Somewhat oddly, the Nobel Prize for Chemistry has been given to a piece of work that in my opinion, fits far more neatly in the Medicine category: awarded jointly to Robert J. Lefkowitz and Brian K. Kobilka “for studies of G-protein-coupled receptors”. This work has vital implications when attempting to understand the mechanism of drugs-cell interactions, specifically how a drug or hormone contacting the outside of a cell can influence the biochemical processes within the cell. Technically Biochemistry maybe, but the progress made by this discovery has had a far greater impact in the medical world.

Nobel Prizes are awarded annually, usually to recognise a significant individual piece of work. Credit can be shared by up to 3 people, but the rules prohibit prizes being awarded posthumously. Since a few early awards were given for science that was later proven incorrect, the Nobel prize committees are now traditionally extremely cautious when considering new research, preferring to wait significant lengths of time until the research has become accepted by the majority of scientists carrying out similar work.

This combination of caution and dogmatic insistence on having a live recipient to give a speech has led to a few historic embarrassments. Most significantly, Ghandi, one of the names most synonymous with peace was never given the Nobel Peace Prize as result of his assassination taking place weeks before winners could be announced.

Rosalind Franklin is another name who has been missed by the committee – In this case, her work provided the base for the discovery and understanding of the structure of DNA.  Her key lecture took place in 1951, the publication of the Crick-Watson model of DNA was in 1953, but due to the Nobel’s policy of ensuring work has become accepted, the Nobel Prize was not awarded until 1962. Her death in 1958 led to her being excluded from the Nobel Prize, despite it being widely accepted that her work and the data she produced was key to this discovery.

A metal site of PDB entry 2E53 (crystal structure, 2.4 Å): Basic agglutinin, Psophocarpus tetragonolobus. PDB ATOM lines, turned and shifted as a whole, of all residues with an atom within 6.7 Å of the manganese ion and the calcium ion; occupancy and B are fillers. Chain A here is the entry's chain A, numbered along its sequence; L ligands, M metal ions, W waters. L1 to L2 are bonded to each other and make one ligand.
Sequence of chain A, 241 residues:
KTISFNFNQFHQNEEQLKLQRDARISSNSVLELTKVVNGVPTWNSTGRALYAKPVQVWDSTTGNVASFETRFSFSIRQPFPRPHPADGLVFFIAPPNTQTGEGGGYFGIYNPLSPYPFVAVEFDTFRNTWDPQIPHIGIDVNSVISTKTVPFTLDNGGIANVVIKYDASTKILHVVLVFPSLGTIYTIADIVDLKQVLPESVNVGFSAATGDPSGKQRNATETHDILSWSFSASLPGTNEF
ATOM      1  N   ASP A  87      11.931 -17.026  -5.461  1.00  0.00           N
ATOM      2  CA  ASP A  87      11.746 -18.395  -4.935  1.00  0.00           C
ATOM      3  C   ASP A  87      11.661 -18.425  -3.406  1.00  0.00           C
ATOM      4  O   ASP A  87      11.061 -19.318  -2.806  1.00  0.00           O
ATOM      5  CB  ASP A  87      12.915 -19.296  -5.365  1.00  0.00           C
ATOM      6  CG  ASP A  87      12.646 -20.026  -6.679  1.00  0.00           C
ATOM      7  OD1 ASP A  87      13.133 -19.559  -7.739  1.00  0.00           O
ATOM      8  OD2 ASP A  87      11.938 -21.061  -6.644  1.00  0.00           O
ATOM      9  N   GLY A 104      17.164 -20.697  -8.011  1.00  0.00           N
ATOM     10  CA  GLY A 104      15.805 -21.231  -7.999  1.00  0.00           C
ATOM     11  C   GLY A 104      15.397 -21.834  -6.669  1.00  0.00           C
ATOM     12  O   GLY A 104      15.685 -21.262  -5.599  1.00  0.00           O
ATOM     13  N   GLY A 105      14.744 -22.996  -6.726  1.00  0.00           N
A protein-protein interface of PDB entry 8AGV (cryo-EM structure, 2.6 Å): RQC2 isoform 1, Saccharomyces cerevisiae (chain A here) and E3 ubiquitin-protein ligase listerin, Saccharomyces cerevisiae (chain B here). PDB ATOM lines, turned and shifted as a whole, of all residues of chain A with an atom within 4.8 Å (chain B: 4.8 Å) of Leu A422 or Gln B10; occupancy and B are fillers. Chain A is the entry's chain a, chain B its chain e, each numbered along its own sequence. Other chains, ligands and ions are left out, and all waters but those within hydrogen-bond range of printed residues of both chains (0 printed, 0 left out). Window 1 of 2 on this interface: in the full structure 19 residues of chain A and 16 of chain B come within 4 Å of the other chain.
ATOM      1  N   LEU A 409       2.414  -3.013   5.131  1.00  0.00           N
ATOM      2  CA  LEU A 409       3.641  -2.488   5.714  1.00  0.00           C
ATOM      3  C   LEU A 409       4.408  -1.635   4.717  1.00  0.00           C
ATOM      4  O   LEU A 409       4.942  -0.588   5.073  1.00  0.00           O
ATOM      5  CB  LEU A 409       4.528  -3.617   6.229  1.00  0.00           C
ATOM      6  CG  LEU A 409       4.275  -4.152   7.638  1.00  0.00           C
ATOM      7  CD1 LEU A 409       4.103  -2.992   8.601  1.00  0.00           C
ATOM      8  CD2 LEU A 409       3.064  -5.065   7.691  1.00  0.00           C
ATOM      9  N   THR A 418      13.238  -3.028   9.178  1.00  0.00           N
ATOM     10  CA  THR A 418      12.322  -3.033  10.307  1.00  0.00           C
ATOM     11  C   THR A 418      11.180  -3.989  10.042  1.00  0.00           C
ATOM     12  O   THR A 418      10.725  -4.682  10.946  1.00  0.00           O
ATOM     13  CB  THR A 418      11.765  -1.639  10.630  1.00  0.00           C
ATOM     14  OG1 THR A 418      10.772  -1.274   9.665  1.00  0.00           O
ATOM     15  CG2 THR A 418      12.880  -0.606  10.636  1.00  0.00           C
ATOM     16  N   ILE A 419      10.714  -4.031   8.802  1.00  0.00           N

Particularly within the scientific awards, this seems a very strange approach to me. Nobel Prizes have always emphasised discoveries over inventions – and a key part of the scientific method is the encouragement of new hypotheses. While rewarding work that is later shown to be incorrect may be somewhat embarrassing, surely missing out on the opportunity to reward truly great achievements is worse?

Tea, Earl Grey, Hot


3D printer technology is the stuff of Sci-Fi, allowing complicated products to be built up layer-by-layer. While research is still underway both to improve practical problems and increase the range of materials that can be printed with, the technology is already out there and being used on a daily basis.

At the very top end, machines exist and work in a way very similar to a standard 2D laserjet printer, adding very small quantities of powder to an area and fusing them in place with a laser. This version of the technology allows for metals and very strong plastic structures to be created, although currently at very limited sizes and over a number of hours or even days. At the other end of the scale, weaker plastics and plasters can be placed down in a liquid “blob” form and allowed to set. While these machines are considerably cheaper (often under £1000), the final products are often not as intricate and definitely not as strong.